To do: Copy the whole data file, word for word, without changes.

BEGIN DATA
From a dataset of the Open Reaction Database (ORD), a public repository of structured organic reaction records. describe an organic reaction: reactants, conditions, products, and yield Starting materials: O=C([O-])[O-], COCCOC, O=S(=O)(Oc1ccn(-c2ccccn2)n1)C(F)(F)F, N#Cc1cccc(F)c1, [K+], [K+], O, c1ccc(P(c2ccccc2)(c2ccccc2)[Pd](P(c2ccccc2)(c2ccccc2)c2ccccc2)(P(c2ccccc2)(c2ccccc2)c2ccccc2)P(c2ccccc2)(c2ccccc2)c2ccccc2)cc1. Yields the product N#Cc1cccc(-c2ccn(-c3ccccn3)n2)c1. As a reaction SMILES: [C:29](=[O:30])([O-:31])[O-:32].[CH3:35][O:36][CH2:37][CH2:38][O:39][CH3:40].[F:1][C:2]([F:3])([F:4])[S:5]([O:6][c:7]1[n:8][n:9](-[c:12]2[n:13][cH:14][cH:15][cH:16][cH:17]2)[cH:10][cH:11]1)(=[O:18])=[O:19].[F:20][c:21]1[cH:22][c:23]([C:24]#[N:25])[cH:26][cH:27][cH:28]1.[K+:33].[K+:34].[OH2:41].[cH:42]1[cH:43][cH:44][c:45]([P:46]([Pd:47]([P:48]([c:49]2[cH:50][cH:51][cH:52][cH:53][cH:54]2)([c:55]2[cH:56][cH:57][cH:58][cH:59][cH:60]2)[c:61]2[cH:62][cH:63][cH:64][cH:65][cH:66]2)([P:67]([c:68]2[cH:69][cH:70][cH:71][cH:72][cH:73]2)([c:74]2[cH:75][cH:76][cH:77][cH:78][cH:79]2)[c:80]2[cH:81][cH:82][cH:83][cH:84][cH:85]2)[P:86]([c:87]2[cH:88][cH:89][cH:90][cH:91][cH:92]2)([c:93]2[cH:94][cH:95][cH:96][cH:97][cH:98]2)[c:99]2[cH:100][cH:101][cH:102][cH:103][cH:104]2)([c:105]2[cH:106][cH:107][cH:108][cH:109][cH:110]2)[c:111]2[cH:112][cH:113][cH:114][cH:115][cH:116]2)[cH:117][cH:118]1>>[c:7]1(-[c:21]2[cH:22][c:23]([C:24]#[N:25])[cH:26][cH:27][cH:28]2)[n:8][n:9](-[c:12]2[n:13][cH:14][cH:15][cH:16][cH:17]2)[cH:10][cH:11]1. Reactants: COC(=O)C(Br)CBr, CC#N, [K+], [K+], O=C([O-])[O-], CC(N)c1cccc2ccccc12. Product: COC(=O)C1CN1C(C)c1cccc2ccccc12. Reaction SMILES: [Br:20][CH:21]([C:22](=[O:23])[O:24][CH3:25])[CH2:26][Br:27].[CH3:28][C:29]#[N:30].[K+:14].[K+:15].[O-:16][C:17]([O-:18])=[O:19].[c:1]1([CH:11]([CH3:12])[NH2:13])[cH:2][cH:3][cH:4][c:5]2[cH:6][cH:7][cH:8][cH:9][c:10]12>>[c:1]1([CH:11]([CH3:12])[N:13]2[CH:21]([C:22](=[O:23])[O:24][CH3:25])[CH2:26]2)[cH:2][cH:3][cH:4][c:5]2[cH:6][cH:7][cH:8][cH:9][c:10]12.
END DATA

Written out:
From a dataset of the Open Reaction Database (ORD), a public repository of structured organic reaction records. describe an organic reaction: reactants, conditions, products, and yield Starting materials: O=C([O-])[O-], COCCOC, O=S(=O)(Oc1ccn(-c2ccccn2)n1)C(F)(F)F, N#Cc1cccc(F)c1, [K+], [K+], O, c1ccc(P(c2ccccc2)(c2ccccc2)[Pd](P(c2ccccc2)(c2ccccc2)c2ccccc2)(P(c2ccccc2)(c2ccccc2)c2ccccc2)P(c2ccccc2)(c2ccccc2)c2ccccc2)cc1. Yields the product N#Cc1cccc(-c2ccn(-c3ccccn3)n2)c1. As a reaction SMILES: [C:29](=[O:30])([O-:31])[O-:32].[CH3:35][O:36][CH2:37][CH2:38][O:39][CH3:40].[F:1][C:2]([F:3])([F:4])[S:5]([O:6][c:7]1[n:8][n:9](-[c:12]2[n:13][cH:14][cH:15][cH:16][cH:17]2)[cH:10][cH:11]1)(=[O:18])=[O:19].[F:20][c:21]1[cH:22][c:23]([C:24]#[N:25])[cH:26][cH:27][cH:28]1.[K+:33].[K+:34].[OH2:41].[cH:42]1[cH:43][cH:44][c:45]([P:46]([Pd:47]([P:48]([c:49]2[cH:50][cH:51][cH:52][cH:53][cH:54]2)([c:55]2[cH:56][cH:57][cH:58][cH:59][cH:60]2)[c:61]2[cH:62][cH:63][cH:64][cH:65][cH:66]2)([P:67]([c:68]2[cH:69][cH:70][cH:71][cH:72][cH:73]2)([c:74]2[cH:75][cH:76][cH:77][cH:78][cH:79]2)[c:80]2[cH:81][cH:82][cH:83][cH:84][cH:85]2)[P:86]([c:87]2[cH:88][cH:89][cH:90][cH:91][cH:92]2)([c:93]2[cH:94][cH:95][cH:96][cH:97][cH:98]2)[c:99]2[cH:100][cH:101][cH:102][cH:103][cH:104]2)([c:105]2[cH:106][cH:107][cH:108][cH:109][cH:110]2)[c:111]2[cH:112][cH:113][cH:114][cH:115][cH:116]2)[cH:117][cH:118]1>>[c:7]1(-[c:21]2[cH:22][c:23]([C:24]#[N:25])[cH:26][cH:27][cH:28]2)[n:8][n:9](-[c:12]2[n:13][cH:14][cH:15][cH:16][cH:17]2)[cH:10][cH:11]1. Reactants: COC(=O)C(Br)CBr, CC#N, [K+], [K+], O=C([O-])[O-], CC(N)c1cccc2ccccc12. Product: COC(=O)C1CN1C(C)c1cccc2ccccc12. Reaction SMILES: [Br:20][CH:21]([C:22](=[O:23])[O:24][CH3:25])[CH2:26][Br:27].[CH3:28][C:29]#[N:30].[K+:14].[K+:15].[O-:16][C:17]([O-:18])=[O:19].[c:1]1([CH:11]([CH3:12])[NH2:13])[cH:2][cH:3][cH:4][c:5]2[cH:6][cH:7][cH:8][cH:9][c:10]12>>[c:1]1([CH:11]([CH3:12])[N:13]2[CH:21]([C:22](=[O:23])[O:24][CH3:25])[CH2:26]2)[cH:2][cH:3][cH:4][c:5]2[cH:6][cH:7][cH:8][cH:9][c:10]12.